Startups continue to face challenges such as extended product time-to-market, increased competition from monopolies, an uneven playing field for startups, increased barriers to entry as requirements from regulators, and in some cases, exorbitant, and limited engagements with regulators.
Globally, FinTech innovation is thriving, opening up numerous opportunities for financial services to become more accessible and convenient for consumers. By 2026, the global FinTech market will be worth $31.5 billion, nearly four times what it was six years ago. By offering a variety of new and innovative products and services that can help millions of people gain access to finance, the sector has the potential to revolutionize Africa’s financial services industry. While all of this is impressive, some bottlenecks may stifle fintech innovation. Finance is one of the world’s most strictly regulated industries. Startups continue to face challenges such as extended product time-to-market, increased competition from monopolies, an uneven playing field for startups, increased barriers to entry as requirements from regulators, and in some cases, exorbitant and limited engagements with regulators.
Market forces (such as a lack of bank cooperation and mobile money service restrictions in some countries) and legacy regulatory structures stifle FinTech growth in Africa. Google, for example, recently implemented a policy in Kenya requiring digital lenders to provide proof of a business license before they can deploy or maintain apps in its App Store. This policy was put in place to address the issue of rogue loan apps in Kenya and ensure that only providers licensed by the Central Bank of Kenya (CBK) are listed on Google’s Play Store. Google’s plan to regulate lending apps in Kenya follows similar steps taken in Nigeria, India, Indonesia, and the Philippines, where loan companies must have some form of license or approval from financial services regulators or relevant government agencies to be featured on the Play Store. Although the policy is intended to protect consumers who use these rogue apps, it is an example of how market forces, in this case, a tech behemoth like Google, can inadvertently implement a rule that could harm FinTech growth in Africa.
Similarly, the Nigerian government investigated 40 fintechs / digital loan apps for operating under dubious conditions and causing distress to citizens. Furthermore, it has been reported that the majority of these loan apps operate with expired licenses and, in some cases, no licenses at all.
Regulators are typically and rightly wary of the unknowns and risks posed by fintechs and in some cases, have outrightly banned their services. A good example is how the operations of Machankura, a USSD-based platform for bitcoin trading, were restricted in certain countries because their USSD gateway service provider increased the requirements for “cryptocurrency” use cases of USSD infrastructure to maintain their good standing with their telecoms and regulators. This has made it difficult for FinTech companies to gain traction and scale their services.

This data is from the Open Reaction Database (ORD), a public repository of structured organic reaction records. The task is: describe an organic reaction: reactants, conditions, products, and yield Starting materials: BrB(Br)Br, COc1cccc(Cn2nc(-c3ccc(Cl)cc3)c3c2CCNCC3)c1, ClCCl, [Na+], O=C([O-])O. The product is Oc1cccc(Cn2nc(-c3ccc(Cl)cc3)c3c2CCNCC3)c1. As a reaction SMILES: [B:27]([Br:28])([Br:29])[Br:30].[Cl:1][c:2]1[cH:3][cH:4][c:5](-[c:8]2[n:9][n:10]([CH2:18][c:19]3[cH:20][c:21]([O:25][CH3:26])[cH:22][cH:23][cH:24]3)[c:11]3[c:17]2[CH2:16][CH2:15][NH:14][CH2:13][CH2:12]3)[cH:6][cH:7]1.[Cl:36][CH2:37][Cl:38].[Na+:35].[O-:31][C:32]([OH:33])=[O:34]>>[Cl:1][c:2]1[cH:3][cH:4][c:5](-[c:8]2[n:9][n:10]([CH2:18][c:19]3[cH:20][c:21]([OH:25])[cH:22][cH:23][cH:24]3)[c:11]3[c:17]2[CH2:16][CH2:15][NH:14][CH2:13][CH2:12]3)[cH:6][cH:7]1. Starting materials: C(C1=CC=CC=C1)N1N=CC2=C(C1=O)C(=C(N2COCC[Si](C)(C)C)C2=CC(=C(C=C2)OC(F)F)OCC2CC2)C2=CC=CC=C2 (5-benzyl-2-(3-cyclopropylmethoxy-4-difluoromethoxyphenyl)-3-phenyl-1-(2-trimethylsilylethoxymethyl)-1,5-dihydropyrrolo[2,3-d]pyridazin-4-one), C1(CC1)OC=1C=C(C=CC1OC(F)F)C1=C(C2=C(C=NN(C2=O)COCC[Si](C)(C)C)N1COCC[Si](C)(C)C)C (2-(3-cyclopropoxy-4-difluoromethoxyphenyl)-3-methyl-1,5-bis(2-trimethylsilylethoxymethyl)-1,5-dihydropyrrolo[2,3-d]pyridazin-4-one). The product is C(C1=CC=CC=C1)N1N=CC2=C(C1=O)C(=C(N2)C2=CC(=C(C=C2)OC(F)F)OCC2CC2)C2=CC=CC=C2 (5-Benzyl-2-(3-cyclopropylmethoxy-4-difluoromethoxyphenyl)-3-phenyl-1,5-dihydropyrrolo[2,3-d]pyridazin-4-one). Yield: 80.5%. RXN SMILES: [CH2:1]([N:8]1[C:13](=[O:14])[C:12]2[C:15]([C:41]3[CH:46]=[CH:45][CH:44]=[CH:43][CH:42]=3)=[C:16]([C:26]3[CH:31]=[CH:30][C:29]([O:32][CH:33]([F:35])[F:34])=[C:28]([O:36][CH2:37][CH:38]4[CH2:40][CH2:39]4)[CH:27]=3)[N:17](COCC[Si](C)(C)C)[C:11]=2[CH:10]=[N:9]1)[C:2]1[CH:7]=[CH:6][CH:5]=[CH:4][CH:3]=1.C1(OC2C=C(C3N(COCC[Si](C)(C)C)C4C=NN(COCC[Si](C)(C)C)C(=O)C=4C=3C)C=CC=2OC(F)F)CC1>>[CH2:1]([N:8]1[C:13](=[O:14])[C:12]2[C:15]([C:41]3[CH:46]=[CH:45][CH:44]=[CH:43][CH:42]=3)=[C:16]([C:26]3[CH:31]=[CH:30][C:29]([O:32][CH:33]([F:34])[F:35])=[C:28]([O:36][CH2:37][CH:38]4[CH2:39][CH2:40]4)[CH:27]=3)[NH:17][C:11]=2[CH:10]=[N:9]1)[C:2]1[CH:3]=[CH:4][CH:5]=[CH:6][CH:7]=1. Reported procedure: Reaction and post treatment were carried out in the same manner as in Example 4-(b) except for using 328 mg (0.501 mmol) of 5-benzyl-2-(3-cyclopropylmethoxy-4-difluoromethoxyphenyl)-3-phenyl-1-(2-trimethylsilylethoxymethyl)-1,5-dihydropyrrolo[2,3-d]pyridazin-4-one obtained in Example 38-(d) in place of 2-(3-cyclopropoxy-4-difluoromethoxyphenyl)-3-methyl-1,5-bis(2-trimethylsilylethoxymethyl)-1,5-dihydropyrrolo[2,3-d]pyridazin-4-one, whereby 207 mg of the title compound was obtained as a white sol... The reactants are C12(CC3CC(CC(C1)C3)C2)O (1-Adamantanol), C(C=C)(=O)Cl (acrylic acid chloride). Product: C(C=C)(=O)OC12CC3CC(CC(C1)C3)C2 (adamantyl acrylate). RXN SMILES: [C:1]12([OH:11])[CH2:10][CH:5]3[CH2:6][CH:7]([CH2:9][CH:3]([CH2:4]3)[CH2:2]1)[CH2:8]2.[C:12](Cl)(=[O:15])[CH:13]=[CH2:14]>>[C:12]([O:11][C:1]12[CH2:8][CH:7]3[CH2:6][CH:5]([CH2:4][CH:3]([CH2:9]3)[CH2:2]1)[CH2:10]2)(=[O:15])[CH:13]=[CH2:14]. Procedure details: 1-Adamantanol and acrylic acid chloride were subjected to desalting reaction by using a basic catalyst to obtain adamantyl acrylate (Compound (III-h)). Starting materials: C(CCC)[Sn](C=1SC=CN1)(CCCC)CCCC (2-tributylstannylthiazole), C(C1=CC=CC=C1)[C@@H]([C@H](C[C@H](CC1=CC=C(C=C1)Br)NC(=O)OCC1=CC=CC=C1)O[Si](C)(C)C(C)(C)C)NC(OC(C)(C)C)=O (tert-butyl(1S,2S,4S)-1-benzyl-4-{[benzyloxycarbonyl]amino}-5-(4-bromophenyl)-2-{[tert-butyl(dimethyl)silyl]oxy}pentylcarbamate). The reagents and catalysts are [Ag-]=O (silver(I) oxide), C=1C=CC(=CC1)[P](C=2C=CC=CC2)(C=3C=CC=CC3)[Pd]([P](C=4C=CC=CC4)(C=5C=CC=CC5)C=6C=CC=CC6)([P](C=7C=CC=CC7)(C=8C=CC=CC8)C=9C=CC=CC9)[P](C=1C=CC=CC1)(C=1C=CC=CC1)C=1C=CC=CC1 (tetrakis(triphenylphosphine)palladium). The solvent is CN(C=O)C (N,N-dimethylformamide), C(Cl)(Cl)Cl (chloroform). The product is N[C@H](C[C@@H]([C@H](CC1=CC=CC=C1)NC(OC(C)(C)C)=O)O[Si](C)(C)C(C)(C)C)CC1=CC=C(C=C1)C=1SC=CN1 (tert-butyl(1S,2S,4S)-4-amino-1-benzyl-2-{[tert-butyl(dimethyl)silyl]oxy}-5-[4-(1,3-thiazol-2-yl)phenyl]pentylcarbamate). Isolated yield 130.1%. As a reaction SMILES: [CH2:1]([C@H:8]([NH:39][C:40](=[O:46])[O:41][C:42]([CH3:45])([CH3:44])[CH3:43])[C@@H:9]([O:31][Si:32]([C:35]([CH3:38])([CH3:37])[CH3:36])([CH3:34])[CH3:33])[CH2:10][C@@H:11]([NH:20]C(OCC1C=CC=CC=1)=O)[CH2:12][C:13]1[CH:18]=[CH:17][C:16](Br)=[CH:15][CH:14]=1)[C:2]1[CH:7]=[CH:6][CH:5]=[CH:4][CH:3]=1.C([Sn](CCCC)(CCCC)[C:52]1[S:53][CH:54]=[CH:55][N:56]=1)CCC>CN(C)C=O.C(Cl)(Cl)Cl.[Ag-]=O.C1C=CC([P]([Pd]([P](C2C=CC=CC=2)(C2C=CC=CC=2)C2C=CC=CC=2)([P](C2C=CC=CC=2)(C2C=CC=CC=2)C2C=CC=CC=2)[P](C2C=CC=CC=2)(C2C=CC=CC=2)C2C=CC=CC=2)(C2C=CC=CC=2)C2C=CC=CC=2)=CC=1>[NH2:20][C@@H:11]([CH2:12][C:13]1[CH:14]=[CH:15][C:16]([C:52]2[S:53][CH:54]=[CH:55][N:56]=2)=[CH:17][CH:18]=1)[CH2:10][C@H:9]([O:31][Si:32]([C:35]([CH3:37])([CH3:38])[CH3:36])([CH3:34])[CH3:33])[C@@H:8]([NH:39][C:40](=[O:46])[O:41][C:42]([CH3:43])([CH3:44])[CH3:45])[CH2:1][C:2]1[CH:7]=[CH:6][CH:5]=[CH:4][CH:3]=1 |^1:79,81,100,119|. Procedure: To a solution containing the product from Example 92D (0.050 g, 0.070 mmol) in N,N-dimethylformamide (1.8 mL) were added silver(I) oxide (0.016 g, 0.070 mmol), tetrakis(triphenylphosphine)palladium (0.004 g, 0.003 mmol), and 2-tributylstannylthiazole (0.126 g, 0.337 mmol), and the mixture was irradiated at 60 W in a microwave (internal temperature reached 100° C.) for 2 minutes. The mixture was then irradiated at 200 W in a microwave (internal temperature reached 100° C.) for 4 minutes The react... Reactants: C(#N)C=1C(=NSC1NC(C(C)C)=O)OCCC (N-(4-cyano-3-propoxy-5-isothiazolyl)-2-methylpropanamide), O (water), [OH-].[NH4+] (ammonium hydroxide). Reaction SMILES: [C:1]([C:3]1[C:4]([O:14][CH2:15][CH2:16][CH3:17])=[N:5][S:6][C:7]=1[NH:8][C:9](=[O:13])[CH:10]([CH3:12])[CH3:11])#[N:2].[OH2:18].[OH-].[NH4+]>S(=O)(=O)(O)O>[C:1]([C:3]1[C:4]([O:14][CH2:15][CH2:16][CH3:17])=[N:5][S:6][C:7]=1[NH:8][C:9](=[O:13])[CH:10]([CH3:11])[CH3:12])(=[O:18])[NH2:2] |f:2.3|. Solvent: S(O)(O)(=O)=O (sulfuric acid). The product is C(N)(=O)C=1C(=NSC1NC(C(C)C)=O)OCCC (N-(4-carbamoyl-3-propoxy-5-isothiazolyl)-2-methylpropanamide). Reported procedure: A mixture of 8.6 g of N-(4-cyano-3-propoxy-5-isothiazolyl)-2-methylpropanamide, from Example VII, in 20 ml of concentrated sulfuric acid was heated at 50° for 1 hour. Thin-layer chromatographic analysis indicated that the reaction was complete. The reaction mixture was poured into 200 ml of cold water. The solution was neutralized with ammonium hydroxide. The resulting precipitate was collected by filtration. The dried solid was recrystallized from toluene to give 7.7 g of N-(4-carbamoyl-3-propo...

Given this trend of marketplace platforms and regulators restricting access to fintechs, it is not inconceivable that domain and cloud service providers will seek fintech licenses before providing domain services or hosting their services in the near future or that investors will seek to validate the regulatory status of fintechs before investing in them to comply with strict and fragmented regulatory requirements. This will further stifle FinTech growth in Africa.
Despite the challenges mentioned above, there are reasons to be optimistic. If these issues are addressed, Africa’s FinTech sector has the potential to grow and thrive in the coming years. One possible solution to these challenges is to use regulatory sandboxes; they can play a critical role in facilitating the growth of FinTech in Africa. Regulatory sandboxes are controlled environments where fintech companies can test and refine their products and services in a real-world setting with the guidance and support of regulators. This allows innovators to understand the relevant regulatory requirements and make necessary adjustments to their services before fully launching them in the market. Ultimately they can offer an environment where companies can innovate while ensuring consumers are protected.
Furthermore, sandboxes can provide a welcoming environment for fintech firms to experiment and innovate. This can help address the regulatory uncertainty that is currently stifling fintech innovation in Africa and provide fintech companies with the support and resources they need to launch and scale their products and services. A growing Uganda fintech is an example of the effects of a regulatory sandbox, with the Bank of Uganda awarding at least 20 licenses to fintechs in its regulatory sandbox. EMTECH, a digital regulatory sandbox provider, provides a controlled environment for fintech companies to test their products and services, working closely with regulators to ensure compliance and minimize risk. By partnering with EMTECH, fintechs can access the support and resources they need to bring their innovative products and services to market.
In summary, ecosystem stakeholders and fintech partners should feel confident working with regulated and compliant innovators in order to solve challenges faster. This is an opportunity for regulators to accelerate their reviews and approval processes so fintechs can expand on well established infrastructures instead of operating outside of them.